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Family Involvement in Treating Depression for Veterans

I read an interesting study in 2013 about U.S. veterans who were being treated for Depression.

It confirms what I have believed all along, that is to get the families involved in the treatment of those suffering with Depression.

In this study after questioning patients, it was found that 64% of Veterans did not have family involvement and the rest did. Among those that did it was found that the patients had better social support and medication adherence. This group had much better outcomes than the those that did not have family involvement.

In my practice I have always believed that a patient needs involvement of his family. Not only can family provide support and make sure that a patient takes their medications, a family can provide valuable feedback to the mental health practitioner about how the patient is doing. The family may notice side effects like irritability or anger or lack of social activity of which the patient may not be cognizant. It is common in mental illness for a patient to not have good insight regarding her illness. I often tell my patient with poor insight to ask his/her family how they think he is doing

Another reason I like to involve the family is that I like to educate them about the nature of mental illness and how to best help. Family may have wrong information about mental illness. Sometimes family may believe the patient has a character flaw that would be cured if “he would only try harder”. Proper psychoeducation can help the family be of the best help to the patient.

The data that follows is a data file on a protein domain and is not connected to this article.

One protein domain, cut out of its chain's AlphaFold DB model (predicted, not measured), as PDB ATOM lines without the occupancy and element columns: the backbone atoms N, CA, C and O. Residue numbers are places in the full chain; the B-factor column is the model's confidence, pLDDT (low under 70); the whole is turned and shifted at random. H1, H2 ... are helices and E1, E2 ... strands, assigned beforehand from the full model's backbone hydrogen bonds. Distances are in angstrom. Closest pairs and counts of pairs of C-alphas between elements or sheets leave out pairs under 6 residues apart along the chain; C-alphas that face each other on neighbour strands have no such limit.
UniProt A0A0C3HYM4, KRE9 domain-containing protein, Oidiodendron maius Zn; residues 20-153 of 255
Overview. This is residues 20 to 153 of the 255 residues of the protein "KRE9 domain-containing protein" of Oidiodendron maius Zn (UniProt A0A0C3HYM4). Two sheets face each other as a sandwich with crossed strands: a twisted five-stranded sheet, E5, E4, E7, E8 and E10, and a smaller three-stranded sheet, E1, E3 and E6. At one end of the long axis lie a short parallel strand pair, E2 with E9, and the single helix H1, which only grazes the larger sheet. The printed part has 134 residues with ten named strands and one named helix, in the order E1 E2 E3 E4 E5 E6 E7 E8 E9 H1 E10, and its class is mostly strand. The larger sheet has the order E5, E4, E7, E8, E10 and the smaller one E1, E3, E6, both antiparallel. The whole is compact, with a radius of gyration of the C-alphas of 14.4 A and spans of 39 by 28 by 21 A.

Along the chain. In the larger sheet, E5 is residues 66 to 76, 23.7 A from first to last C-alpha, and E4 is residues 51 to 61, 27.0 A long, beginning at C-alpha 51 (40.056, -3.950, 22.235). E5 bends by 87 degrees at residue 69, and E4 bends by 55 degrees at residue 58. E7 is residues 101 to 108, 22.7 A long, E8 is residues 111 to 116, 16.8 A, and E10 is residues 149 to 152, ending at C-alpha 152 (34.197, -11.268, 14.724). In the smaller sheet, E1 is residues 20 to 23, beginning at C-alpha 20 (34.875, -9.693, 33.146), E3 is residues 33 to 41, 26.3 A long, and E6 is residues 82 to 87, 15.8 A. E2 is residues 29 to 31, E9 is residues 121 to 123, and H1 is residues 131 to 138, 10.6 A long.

Depression is one of the top causes of disability benefits in this country. It a serious problem for all of us. I would like to see mental health practitioners include in the care of their patients the participation of families.

 

Author
Satu H. Woodland, PMHCNS-BC, APRN Satu H. Woodland, PMHCNS-BC, APRN Satu Woodland is owner and clinician of Hope Mental Health, an integrative mental health practice located at Bown Crossing in Boise, Idaho. She sees children, adolescents, and adults.  Ms. Woodland with her background in nursing, prefers a holistic and integrative approach to mental health care that addresses the mind and body together. While Ms. Woodland provides medication management services in all her patients, she believes in long-lasting solutions that include a number of psychotherapies, namely cognitive behavioral therapy, exposure and response prevention therapy, attention to lifestyle, evidenced based alternative psychiatric care and spirituality. If you’d like to gain control over your mental health issues, call Hope Mental Health at 208-918-0958, or use the online scheduling tool to set up an initial consultation.

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